FLORENCE, Ariz. – Joseph Rudolph Wood looked around the death chamber and glanced at the doctors as they made preparations for his execution, locating the proper veins and inserting two lines into his arms.
Wood then uttered his final words, smiled at the victim’s family members and made eye contact with a deacon. Just after declaring that he was at peace with his death, he smiled at the deacon, but for a second, a subtle look of panic took over his face.
Officials administered the lethal drugs at 1:52 p.m. Wood’s eyes closed.
About 10 minutes later, the gasping began.
Wood’s jaw dropped, his chest expanded, and he let out a gasp. The gasps repeated every five to 12 seconds. They went on and on, hundreds of times. An administrator checked on him a half-dozen times. He could be heard snoring loudly when an administrator turned on a microphone to inform the gallery that Wood was still sedated, despite the audible sounds.
As the episode dragged on, Wood’s lawyers frantically drew up an emergency legal appeal, asking federal and state courts to step in and stop the execution.
“He has been gasping for more than an hour,” the lawyers pleaded in their filings. “He is still alive.”
The Arizona Supreme Court convened an impromptu telephone hearing with a defence lawyer and attorney for the state to decide what to do.
Wood took his last breath at 3:37 p.m. Twelve minutes later, Arizona Department of Corrections Director Charles L. Ryan declared Wood dead. The state court was informed of the death while its hearing was underway.
It took one hour and 57 minutes for the execution to be completed, and Wood was gasping for more than an hour and a half of that time.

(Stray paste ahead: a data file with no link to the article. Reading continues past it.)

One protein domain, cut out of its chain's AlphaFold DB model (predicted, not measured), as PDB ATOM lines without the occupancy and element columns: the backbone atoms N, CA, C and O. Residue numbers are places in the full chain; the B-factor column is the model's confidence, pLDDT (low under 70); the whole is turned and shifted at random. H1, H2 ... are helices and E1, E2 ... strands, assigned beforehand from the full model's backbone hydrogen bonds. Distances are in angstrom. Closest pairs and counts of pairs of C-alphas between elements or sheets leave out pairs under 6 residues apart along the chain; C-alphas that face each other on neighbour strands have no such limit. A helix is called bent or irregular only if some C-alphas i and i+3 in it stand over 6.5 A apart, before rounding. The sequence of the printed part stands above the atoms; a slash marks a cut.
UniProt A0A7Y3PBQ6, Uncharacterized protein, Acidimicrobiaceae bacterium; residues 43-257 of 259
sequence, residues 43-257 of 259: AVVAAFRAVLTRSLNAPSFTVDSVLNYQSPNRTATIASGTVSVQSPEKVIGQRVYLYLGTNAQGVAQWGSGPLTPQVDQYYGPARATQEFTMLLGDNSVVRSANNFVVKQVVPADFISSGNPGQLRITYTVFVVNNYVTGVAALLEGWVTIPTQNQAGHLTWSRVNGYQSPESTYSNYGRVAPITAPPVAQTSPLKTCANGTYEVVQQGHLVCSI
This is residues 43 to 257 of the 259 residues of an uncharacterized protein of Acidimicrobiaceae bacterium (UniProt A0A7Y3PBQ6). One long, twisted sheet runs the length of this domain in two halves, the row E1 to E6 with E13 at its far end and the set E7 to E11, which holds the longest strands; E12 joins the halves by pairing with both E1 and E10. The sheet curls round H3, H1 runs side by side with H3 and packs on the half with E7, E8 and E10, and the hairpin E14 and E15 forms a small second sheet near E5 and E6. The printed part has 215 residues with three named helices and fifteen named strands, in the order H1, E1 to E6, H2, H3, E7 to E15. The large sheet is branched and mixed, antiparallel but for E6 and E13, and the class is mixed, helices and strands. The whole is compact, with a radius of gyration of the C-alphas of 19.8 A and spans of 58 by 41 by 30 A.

The execution quickly re-ignited the death penalty debate as critics denounced it as cruel and unusual punishment and said it raised grave questions about the two-drug combination Arizona uses for lethal injections. Wood had waged an intense, last-minute legal battle that challenged the state over key information about who supplies the drugs and how they are administered.
Wood was convicted of murdering Debbie Dietz and her father, Gene Dietz, in 1989 at a Tucson auto repair shop. Minutes after the execution, the victims’ family members spoke to the media.
“What I saw today with him being executed, it is nothing compared to what happened on Aug. 7, 1989,” said Debbie Dietz’s sister, Jeanne Brown. “What’s excruciating is seeing your father laying there in a pool of blood, seeing your sister in a pool of blood.”
Her husband, Richard Brown, had a similar thought.
“This man conducted a horrific murder and you guys are going, ‘let’s worry about the drugs,'” said Richard Brown. “Why didn’t they give him a bullet? Why didn’t we give him Drano?”
About an hour and a half after the execution, Gov. Jan Brewer said she had ordered the Corrections Department to conduct a full review of the process. She added that she believed Wood “died in a lawful manner, and by eyewitness and medical accounts he did not suffer.”
“This is in stark comparison to the gruesome, vicious suffering that he inflicted on his two victims – and the lifetime of suffering he has caused their family,” Brewer said.